What do people prefer when they are shopping? An instant bargain, right now, or longer term savings?
This year, ASDA has pulled out of the annual “Black Friday” event, which provides bargains to High Street shoppers for one-day only, on a first-come, first-served basis. If the bargains are gone, they are gone. That is why last year we witnessed mayhem in some shops as people clambered over each other to grab the bargains before they disappeared.
You can see almost the same thing happening on “Cyber Monday”, which this year takes place on 30th November. It is a one-day bargain-fest for online retailers. A limited supply of bargain items goes on sale at various online stores, and millions of people attempt to get something, sometimes bringing websites to their knees as they fail to cope with the traffic.
So, are such bargain days a good idea? Do they offer something of value to your shoppers, or is ASDA onto something when it says that customers prefer longer term savings throughout the run-up to Christmas?
The answer is that both of these things are true. If you ask people do they want a bargain right now, or would they prefer to have longer-term savings on a wider array of goods, they will tell you that they are prepared to wait. We all like a bargain, but when pushed for an answer, we will say that we prefer to wait for our reward because it is likely to be bigger, as a result of savings on more items.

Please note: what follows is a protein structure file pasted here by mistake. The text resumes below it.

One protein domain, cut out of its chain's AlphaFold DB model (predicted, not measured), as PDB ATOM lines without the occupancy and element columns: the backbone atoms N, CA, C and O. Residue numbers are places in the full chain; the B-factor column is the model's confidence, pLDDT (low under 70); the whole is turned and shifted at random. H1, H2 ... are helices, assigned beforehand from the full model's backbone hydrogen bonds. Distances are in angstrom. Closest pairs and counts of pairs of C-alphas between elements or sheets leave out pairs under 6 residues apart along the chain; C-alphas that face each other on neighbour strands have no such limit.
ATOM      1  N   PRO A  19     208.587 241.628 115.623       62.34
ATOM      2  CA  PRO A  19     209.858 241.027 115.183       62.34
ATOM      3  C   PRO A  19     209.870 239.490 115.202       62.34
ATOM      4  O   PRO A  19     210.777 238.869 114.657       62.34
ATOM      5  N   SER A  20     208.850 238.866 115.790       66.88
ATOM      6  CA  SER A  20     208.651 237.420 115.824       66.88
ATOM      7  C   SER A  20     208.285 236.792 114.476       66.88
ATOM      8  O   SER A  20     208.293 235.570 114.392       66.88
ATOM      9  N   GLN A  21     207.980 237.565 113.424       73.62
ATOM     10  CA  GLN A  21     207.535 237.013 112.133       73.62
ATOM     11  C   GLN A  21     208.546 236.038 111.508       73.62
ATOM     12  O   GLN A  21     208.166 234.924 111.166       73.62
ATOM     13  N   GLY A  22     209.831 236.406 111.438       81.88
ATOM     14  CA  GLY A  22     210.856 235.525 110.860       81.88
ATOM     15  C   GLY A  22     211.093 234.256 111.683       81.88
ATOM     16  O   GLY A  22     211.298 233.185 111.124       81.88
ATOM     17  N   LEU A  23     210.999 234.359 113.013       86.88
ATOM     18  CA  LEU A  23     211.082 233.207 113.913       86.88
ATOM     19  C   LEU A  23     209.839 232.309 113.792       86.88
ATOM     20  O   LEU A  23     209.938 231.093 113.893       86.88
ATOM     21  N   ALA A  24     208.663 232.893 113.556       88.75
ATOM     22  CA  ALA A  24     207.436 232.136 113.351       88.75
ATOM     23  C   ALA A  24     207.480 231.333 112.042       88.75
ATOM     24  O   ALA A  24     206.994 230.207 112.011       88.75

However, experimental studies show that what we say we want and what we do are entirely different things. If you put people in a situation where they have to decide between getting a small reward now, or a bigger reward later, they almost always choose the smaller reward now. It appears that we understand the logic of waiting for the larger reward, but our emotions drive us to get the reward right now, instead of having to wait.
That is why both Black Friday and Cyber Monday succeed. They trigger that emotional desire for instant reward. The bonus of saving £10 now is more emotionally stimulating for people than waiting a week or two and getting £20 savings.
So what does this mean for your online business? It means that if you sell things online you need to play both games. Offering instant savings will allow you to cash-in on the emotional desire for instant reward. However, if you also offer long-term savings, such as in the case of loyalty points, you tap into the logical part of people’s brains, meaning they will also like that.
If you are busy trying to organise things for Cyber Monday, you are bound to gain some sales because of the emotional desire for instant reward amongst your customers. However, what about the people who will also respond logically to longer-term reward. Are you doing enough for them?
You could, for instance, have a membership club offering discounts throughout the year exclusively to those people. Alternatively, you could have an online loyalty card that has points added to it each time someone buys from your website, allowing them to cash in those points for a discount later in the year. An alternative would be to provide a constant discount of a few percentage points below the Recommended Retail Price, thereby showing you are always cheaper. In other words, as well as cashing in on the clear impact of Cyber Monday, don’t ignore the possibilities of longer-term discounts – they also appeal to people, but for a different reason; logic, not emotion.